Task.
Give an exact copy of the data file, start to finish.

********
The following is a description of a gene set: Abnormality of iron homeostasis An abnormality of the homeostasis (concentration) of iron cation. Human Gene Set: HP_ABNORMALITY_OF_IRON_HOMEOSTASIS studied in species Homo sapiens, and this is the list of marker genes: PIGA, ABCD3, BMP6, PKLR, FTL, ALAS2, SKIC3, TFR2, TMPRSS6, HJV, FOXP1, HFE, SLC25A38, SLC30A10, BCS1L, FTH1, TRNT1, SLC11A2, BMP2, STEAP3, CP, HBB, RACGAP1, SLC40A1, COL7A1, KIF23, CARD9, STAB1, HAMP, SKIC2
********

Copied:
The following is a description of a gene set: Abnormality of iron homeostasis An abnormality of the homeostasis (concentration) of iron cation. Human Gene Set: HP_ABNORMALITY_OF_IRON_HOMEOSTASIS studied in species Homo sapiens, and this is the list of marker genes: PIGA, ABCD3, BMP6, PKLR, FTL, ALAS2, SKIC3, TFR2, TMPRSS6, HJV, FOXP1, HFE, SLC25A38, SLC30A10, BCS1L, FTH1, TRNT1, SLC11A2, BMP2, STEAP3, CP, HBB, RACGAP1, SLC40A1, COL7A1, KIF23, CARD9, STAB1, HAMP, SKIC2